Let’s talk Elis. He is Inari, same as Raea; a Crystal Keeper of the Starfire Crystal which contains intelligent, sentient beings that hold the power to destroy, create and protect whole worlds. He’s a solid guy, reliable, good through and through. Really. So it only makes sense that he’s ostracized as a freaky creeper, right? Not! It pained me to watch a sweet, helpful kid like Elis weather petty immature teasing daily for Raea, especially after discovering his reason for being there in the first place. I mean, come on. Don’t gotta make martyrs of everyone!

And along the lines of martyrdom—Raea is a damned fool. She is receiving all these bad sings from the hot new student, Pallin, so she decides—of all things—to go visit him at his hotel room. She knows that Elis has suspicions of Pallin’s being a Shirukan, enemy of their kind, and yet she decides to go pay him a friendly visit after school. Yeah, that’s smart. SPOILER » And, what do you know, Pallin rapes her for it! Lovely!

But all of that, every juicy morsel of crap mentioned above, doesn’t come as close to BAD as Niles’ writing. Allow me to justify with examples.

Elis started down the stairs.
A black-clad figure stepped into sight and put an arm around Raea. Golden yellow wings opened for a moment. Pallin. He was Shirukan. And he held the rod-like weapon of his kind in one gloves hand, ready for use.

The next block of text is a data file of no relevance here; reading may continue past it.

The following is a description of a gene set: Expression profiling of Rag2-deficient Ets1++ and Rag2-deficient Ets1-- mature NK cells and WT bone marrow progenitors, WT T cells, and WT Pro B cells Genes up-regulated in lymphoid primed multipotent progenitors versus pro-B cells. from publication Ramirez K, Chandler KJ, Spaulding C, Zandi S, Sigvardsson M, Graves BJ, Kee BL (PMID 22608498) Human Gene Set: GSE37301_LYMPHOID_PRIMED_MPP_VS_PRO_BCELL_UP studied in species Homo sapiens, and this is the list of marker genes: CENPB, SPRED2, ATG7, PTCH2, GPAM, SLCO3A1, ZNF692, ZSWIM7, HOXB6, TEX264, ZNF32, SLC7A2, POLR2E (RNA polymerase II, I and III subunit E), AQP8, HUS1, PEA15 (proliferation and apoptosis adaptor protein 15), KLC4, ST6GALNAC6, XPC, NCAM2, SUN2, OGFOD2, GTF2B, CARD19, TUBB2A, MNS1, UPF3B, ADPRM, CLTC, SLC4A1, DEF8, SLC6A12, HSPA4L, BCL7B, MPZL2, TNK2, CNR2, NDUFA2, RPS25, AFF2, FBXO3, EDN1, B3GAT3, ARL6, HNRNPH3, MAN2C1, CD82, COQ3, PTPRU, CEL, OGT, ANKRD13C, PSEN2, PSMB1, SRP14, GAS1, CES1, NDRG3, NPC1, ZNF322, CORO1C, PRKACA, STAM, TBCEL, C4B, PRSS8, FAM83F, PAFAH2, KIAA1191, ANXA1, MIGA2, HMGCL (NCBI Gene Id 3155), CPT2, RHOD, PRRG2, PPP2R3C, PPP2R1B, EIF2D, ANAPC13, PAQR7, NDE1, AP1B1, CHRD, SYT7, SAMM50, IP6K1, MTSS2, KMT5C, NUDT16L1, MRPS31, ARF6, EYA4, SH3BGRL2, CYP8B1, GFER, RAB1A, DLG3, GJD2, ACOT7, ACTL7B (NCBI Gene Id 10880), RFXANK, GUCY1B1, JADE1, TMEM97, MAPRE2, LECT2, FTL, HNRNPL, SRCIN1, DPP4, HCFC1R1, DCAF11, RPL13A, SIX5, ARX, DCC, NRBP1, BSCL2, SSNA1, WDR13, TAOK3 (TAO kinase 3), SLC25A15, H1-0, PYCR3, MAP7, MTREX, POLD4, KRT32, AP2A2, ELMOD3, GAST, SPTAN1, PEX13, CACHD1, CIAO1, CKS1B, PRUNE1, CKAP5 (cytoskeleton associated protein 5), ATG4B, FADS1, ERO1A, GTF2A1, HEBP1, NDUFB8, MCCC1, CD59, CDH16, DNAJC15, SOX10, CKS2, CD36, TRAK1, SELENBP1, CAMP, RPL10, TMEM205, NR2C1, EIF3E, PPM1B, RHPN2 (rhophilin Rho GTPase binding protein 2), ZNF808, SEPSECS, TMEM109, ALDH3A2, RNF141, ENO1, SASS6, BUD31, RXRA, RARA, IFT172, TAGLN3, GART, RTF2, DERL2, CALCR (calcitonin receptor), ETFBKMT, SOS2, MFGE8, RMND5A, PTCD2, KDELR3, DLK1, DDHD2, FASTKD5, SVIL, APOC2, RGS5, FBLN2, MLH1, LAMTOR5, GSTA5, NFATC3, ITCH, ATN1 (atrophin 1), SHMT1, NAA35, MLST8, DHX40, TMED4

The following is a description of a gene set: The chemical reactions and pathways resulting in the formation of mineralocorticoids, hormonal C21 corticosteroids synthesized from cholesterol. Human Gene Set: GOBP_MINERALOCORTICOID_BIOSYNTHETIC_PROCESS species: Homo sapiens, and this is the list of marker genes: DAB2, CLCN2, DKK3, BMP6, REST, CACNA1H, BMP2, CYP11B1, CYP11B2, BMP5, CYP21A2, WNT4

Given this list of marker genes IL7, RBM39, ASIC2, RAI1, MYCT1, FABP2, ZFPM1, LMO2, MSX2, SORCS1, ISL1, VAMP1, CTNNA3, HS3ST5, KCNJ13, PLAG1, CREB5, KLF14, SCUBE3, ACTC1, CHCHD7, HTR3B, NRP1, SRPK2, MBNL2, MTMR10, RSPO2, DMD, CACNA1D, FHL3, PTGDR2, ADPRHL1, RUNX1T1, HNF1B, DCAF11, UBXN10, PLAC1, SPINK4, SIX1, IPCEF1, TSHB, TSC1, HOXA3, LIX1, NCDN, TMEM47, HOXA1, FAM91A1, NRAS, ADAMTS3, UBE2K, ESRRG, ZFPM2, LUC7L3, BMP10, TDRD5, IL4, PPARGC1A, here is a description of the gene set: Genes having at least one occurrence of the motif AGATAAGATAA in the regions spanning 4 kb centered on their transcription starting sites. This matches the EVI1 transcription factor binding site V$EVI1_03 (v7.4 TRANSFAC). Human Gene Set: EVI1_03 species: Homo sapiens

The resonance warmed through him, ready at his call.
[“You’re kind don’t kill.”]
[“How would you know?”] Elis hesitated…

[“It’s forbidden by the Keeper code and your precious Starfire.”]
Elis wanted too. For all the pain that ripped through him, Elis wanted to end it.

He end this now, guaranteeing Pallin would be no more threat to them.

She laid on the bed in Elis’s room.?

(All bold mine.)

Just a small taste of the lackluster, underwhelming narrative I had to deal with to trudge through this mess. The spareness of details made for a difficult time sorting out the world beyond the human front in Raea’s life. Without details, and expansion, everything from the past, from that other life, seemed so intangible, so unimportant, even though that couldn’t be further from the truth.

And, at 90.5%, the chapter was called FINAL ULTIMATUM. I just… I have no words for that.

Not to mention the cowardly tendency to hint at sex (with a thumbing of a belt or the vague remembrance being made into a promise, etc.), which I found to be tactless and frankly a huge cop-out. Pallin’s express sexuality was a something I sense remained a huge grey area for the duration of each manuscript. It should’ve either been emphasized or extracted from Starfire Angels, not just thrown in as cheaply as it was.

There was almost nothing holding this thing together. Even the pacing sucked. The horrible attention to minutiae lent to a sluggish flow, too, except in the second-to-last chapter, where things went from 0 to 60 in a matter of seconds… and then slowed again, all the way until the end.

But…! I see promise.

In spite of all that, I dare say I’m ready for more. The sequel, Broken Wings, and the prequel, When Angels Cry, are ones I’m on the lookout for. I don’t know if I’ll stick to this series the whole times, but I’m willing to give it another go. As for this one—

✩✩✩ 3 stars. I liked it.

I shouldn’t have! And I’m prolly gonna regret this! (Hope I don’t.) But I did like it. Mostly because of the alien world of Inar’Ahben. I’m hoping to learn more about it. And Elis. He’s a sweetheart, what can I say? I have a soft spot for angels that just chases trouble down.

Here’s to wishful thinking.